Should I File I-751 With a Waiver of Joint Filing or File VAWA I-360?

When one becomes a Lawful Permanent Resident (LPR) of the United States via marriage to a U.S. citizen (if marriage is less than two years old), you receive a ‘Conditional’ Lawful Permanent Resident card (a.k.a. ‘Green Card’) that lasts for two years. ‘Conditional’ as conditioned on the fact that the LPR is still married and is in a bona-fide marital relationship with the petitioning spouse. 90 days before the expiration of your Conditional Lawful Permanent Resident card, your spouse and you need to jointly file Form I-751, Petition to Remove Conditions on Residence with U.S. Citizenship and Immigration Services (USCIS). Upon the approval of your application, your conditional residency will be converted to 10 year LPR one and you will be allowed to live and work in the United States.

Filing the I-751, Petition to Remove Conditions on Residence and gaining USCIS approval  can prove to be difficult when your spouse is physically or emotionally abusive and is refusing to cooperate, and is using your immigration status as a way to control you. U.S. Immigration laws provide avenues of relief in these situations. 

File I-751 With a Waiver of Joint Filing or File VAWA I-360

How to File Form I-751 Without Your Spouse

Conditional permanent residents are allowed to file Form I-751 without the cooperation of their spouse if they request a waiver of the joint filing requirement. If you have been battered or abused by your U.S.citizen spouse, you can apply for a waiver of joint filing. Also, if your conditional resident children have been abused or battered by either a U.S. citizen or conditional resident parent they too can apply for a waiver. This also applies to those whose spouse has died, to those individuals who have divorced and also to conditional permanent residents who would be subjected to extreme hardship if they return to their home country.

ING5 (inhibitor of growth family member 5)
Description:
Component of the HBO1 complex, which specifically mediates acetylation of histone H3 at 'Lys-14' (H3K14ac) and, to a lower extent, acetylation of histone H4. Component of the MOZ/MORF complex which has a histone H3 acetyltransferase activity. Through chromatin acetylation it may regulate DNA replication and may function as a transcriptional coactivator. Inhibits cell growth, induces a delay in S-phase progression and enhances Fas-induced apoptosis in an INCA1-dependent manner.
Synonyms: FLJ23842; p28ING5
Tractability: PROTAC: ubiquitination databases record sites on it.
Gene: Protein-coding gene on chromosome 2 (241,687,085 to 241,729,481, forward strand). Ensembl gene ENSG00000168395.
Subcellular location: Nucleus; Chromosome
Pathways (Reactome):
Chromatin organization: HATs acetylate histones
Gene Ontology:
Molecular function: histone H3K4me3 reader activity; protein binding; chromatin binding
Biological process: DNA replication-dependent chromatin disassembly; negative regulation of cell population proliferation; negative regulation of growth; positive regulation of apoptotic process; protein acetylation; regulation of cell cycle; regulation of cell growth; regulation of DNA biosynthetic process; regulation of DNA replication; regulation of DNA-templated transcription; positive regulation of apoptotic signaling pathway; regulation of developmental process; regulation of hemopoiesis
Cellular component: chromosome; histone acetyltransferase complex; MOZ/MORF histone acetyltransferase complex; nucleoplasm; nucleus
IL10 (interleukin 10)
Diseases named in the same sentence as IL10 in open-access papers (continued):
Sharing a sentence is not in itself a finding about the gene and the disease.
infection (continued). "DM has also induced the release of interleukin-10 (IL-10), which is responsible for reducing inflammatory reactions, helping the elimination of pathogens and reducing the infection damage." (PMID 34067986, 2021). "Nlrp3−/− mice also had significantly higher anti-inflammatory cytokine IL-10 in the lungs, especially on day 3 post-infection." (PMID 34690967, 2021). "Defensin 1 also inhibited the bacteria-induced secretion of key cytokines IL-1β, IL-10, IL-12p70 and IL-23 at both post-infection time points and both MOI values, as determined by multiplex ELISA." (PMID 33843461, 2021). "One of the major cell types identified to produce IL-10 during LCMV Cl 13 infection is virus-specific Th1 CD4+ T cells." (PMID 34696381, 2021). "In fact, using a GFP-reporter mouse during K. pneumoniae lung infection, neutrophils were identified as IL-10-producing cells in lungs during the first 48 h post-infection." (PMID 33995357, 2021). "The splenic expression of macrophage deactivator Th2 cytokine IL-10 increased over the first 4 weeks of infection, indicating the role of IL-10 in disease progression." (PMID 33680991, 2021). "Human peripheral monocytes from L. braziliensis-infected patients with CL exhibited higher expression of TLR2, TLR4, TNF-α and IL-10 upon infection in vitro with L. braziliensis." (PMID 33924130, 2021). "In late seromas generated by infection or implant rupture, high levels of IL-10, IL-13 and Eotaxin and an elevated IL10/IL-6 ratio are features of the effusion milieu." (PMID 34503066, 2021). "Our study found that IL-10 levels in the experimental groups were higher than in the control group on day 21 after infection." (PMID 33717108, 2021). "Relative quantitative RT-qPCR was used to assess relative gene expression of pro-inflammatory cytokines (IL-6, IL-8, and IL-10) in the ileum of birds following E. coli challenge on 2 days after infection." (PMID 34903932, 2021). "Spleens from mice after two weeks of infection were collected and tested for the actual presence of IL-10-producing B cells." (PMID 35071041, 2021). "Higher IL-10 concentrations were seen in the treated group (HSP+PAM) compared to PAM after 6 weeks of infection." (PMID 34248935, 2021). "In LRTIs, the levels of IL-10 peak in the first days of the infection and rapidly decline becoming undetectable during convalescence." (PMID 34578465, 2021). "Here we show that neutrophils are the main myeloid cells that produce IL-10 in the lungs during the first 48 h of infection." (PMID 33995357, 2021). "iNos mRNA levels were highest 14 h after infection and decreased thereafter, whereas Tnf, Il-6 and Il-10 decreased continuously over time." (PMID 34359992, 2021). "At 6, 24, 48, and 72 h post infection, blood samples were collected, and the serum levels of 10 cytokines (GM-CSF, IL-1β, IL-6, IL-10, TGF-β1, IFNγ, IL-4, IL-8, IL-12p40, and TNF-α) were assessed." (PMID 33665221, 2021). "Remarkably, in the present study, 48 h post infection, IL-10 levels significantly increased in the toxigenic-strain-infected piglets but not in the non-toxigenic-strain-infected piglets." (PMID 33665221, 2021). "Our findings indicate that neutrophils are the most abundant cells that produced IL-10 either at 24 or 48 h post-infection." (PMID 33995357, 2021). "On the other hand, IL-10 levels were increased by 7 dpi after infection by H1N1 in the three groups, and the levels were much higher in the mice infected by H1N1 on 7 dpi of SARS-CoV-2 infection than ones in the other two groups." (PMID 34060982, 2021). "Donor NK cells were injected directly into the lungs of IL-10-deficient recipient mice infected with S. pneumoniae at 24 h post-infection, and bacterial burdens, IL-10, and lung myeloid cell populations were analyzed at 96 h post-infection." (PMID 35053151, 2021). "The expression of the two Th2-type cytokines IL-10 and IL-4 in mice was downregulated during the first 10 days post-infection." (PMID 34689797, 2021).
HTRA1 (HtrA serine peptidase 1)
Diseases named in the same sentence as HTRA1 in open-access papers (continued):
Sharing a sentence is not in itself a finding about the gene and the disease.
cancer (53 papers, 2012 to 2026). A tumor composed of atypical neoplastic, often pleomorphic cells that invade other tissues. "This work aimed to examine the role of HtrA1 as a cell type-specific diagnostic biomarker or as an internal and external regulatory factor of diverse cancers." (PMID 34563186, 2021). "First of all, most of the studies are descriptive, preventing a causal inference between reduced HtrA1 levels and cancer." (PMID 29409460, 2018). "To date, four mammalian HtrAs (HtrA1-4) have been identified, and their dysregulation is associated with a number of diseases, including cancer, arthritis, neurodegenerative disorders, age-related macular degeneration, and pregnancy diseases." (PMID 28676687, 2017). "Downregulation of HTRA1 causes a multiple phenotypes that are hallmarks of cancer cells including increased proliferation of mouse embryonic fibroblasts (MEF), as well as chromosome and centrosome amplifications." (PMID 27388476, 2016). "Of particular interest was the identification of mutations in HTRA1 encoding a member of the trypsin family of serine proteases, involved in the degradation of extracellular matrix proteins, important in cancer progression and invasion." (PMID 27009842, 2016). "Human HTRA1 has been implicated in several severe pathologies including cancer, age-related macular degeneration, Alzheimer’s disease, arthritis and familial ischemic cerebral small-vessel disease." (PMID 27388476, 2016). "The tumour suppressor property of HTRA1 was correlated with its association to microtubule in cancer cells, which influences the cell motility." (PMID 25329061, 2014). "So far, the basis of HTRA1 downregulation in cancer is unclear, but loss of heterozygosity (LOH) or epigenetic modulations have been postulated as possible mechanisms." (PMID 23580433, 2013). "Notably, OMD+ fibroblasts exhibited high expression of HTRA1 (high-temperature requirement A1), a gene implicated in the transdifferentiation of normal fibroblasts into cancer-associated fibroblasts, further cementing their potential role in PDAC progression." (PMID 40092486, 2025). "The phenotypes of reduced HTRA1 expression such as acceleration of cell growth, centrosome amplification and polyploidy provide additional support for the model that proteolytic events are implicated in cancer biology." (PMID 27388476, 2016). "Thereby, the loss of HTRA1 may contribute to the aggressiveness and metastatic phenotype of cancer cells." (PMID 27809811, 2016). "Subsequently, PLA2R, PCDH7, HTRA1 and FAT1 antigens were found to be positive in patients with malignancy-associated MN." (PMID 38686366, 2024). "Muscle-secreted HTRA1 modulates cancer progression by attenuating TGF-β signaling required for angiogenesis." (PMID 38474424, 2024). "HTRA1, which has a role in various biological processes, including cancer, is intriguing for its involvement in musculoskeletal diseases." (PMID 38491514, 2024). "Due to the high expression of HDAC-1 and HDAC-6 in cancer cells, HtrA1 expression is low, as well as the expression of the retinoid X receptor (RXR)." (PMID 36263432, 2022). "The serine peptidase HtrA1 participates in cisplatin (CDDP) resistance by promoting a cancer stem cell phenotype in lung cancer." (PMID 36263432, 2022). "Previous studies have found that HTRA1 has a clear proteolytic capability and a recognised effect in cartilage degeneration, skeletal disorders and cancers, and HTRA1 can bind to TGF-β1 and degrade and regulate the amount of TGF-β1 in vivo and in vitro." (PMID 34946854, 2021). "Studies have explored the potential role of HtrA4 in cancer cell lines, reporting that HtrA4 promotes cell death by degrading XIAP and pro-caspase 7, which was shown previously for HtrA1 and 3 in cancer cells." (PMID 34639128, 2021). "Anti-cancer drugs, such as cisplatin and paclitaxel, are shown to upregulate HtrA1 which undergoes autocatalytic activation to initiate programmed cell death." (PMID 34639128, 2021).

You can apply for any, or all, of the joint filing waivers that you qualify for, however, you will need to provide a good deal of evidence with your I-751 petition. This is why it is extremely important to contact and work with an experienced immigration attorney before applying for waiver.

How the ‘Battered Spouse’ Waiver is Different From the VAWA Self-Petition

Conditional permanent residents who have been ‘Battered’ or abused by their U.S. citizen spouse can self-petition by filing form I-751, Petition to Remove Conditions on Residence requesting a waiver(s) of joint-filing.

The Violence Against Women Act (VAWA) enables domestic violence victims (and their children) to self-petition for a green card by filing Form I-360, Petition for Amerasian, Widow(er), or Special Immigrant. VAWA petition is not only available to women, victimized and emotionally abused men can also file in the same manner. VAWA self- petition applies to those individuals who have experienced emotional and or physical abuse by their U.S. citizen or LPR spouse during the course of the marriage and have not yet petitioned or filed to receive a temporary lawful permanent resident card.

How to Prove ‘Battery’ and ‘Extreme Cruelty’ for This Waiver

USCIS considers battery to be physical violence committed against you by your U.S. citizen spouse. This includes punching, slapping, pushing, any other infliction of bodily injury and, most certainly forced sex.

USCIS defines ‘extreme cruelty’ to be nonviolent abuse intentionally inflicted upon you by your spouse to dominate, control, or humiliate you. Here are some of the examples of behavior that conditional residents have used to prove ‘extreme cruelty:’